How conception works

For the best chance of getting pregnant, you need to get your fertile eggs and your partner's sperm together as often as possible.

How the menstrual cycle works

  1. Your cycle starts on the first day of your period and continues up to the first day of your next period.
  2. At the same time, eggs begin to mature in the ovary.
  3. The lining of the womb starts to thicken in readiness for fertilisation.
  4. During ovulation your cervical mucus becomes thinner and clearer to help the sperm to reach the released egg.
  5. About 10 to 16 days before the start of your next period, an egg is released from one of the ovaries (ovulation).
  6. If sperm is present at the moment of ovulation, or some time during the next 24 hours, the egg may be fertilised.
  7. If the egg has not been fertilised, the egg is re-absorbed by the body, the hormone levels drop, and the womb lining is shed – the beginning of your next period.

Now that you know all about your menstrual cycle, read our top tips for getting ready to conceive.

Have more sex!

The best thing to do to boost your chance of conceiving is to have regular sex throughout your cycle.

Time sex right

To boost your chances of conceiving, aim to have regular sex throughout your cycle so you know that there should hopefully be good-quality sperm waiting when the egg is released. An active sex life is all most people need to conceive.

If you are quite sure when you ovulate each month you can give yourself the best chance of getting pregnant by having sex in the days leading up to ovulation. Continue having sex during ovulation. After this your fertile time will be over for that cycle.

When does ovulation happen?

Ovulation usually happens about 10 to 16 days before the start of your next period, so  it helps to know your cycle length before you start trying to conceive.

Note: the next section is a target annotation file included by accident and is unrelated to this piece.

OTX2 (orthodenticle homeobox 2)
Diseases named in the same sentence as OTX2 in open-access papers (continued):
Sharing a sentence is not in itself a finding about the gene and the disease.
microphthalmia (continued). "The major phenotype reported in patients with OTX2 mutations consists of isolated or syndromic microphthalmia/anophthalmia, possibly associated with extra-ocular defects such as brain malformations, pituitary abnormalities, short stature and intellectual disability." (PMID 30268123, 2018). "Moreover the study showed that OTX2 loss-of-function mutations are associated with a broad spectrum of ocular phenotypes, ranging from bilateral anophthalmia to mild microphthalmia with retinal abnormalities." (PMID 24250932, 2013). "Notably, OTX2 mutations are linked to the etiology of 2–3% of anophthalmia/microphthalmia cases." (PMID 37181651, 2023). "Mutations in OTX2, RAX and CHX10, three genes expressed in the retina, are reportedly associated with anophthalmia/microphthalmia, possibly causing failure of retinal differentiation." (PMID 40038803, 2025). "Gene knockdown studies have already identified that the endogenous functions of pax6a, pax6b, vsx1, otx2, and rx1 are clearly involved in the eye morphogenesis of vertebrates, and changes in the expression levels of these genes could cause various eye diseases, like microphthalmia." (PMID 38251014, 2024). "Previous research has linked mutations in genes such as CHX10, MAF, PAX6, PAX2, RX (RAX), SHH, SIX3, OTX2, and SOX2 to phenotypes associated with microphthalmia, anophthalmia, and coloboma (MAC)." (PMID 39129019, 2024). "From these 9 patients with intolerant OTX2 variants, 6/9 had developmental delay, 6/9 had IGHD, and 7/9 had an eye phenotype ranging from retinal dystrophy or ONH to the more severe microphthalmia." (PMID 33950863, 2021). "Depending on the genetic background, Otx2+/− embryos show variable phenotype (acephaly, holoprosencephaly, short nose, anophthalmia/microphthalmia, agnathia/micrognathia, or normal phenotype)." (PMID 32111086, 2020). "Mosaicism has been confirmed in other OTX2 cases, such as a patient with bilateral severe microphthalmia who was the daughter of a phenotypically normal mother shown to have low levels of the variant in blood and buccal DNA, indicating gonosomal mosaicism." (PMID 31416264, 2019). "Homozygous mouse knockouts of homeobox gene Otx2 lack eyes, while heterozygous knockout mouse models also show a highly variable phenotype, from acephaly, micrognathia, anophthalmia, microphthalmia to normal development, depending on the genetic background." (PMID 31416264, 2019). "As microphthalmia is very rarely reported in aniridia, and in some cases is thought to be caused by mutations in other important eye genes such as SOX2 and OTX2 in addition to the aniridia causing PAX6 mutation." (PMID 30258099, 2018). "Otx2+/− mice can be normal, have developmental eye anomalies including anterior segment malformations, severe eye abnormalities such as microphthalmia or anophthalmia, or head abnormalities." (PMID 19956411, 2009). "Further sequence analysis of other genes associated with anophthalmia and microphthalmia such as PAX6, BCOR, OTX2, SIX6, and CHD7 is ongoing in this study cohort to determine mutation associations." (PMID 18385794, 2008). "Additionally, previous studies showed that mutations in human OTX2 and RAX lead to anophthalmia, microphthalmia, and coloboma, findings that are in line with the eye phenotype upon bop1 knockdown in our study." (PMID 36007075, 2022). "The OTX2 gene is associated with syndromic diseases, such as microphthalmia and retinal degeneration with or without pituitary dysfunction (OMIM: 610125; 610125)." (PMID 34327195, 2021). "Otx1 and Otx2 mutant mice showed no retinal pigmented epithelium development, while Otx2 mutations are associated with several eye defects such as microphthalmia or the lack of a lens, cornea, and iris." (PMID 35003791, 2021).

You may never have considered when you might ovulate within your cycle, and if you have been using a hormone contraceptive such as the Pill, you won’t have had a natural menstrual cycle for a while.

As a first step, mark on your diary the dates that you bleed during a period. You can then count how many days from the first day of your period to your next period to work out the length of your cycle.

There are also apps available that can help you monitor your cycle.

Cervical mucus changes

The cervix secretes mucus throughout the menstrual cycle, starting off sticky white and gradually becoming thinner and clearer.

Before and during ovulation the mucus increases and becomes much thinner, slippery and stretchy. Women often compare it to raw egg white.

This thinner mucus is designed to help the sperm swim easily through it. It indicates that you are in your fertile phase, so this is the time to have sex if you want to get pregnant, but use contraception if you do not!

The last day you notice the wetter secretions is sometimes known as ‘peak day’ and for most women this occurs very close to the time of ovulation.

Temperature

You can also find out about your menstrual cycle by keeping a note of your temperature each morning when you wake up. Your temperature rises by about 0.2°C when ovulation has taken place.

As it is only an indicator that you have ovulated, and doesn’t tell you when your fertile time starts, this is not very useful for most women.

Using ovulation predictor kits (OPK)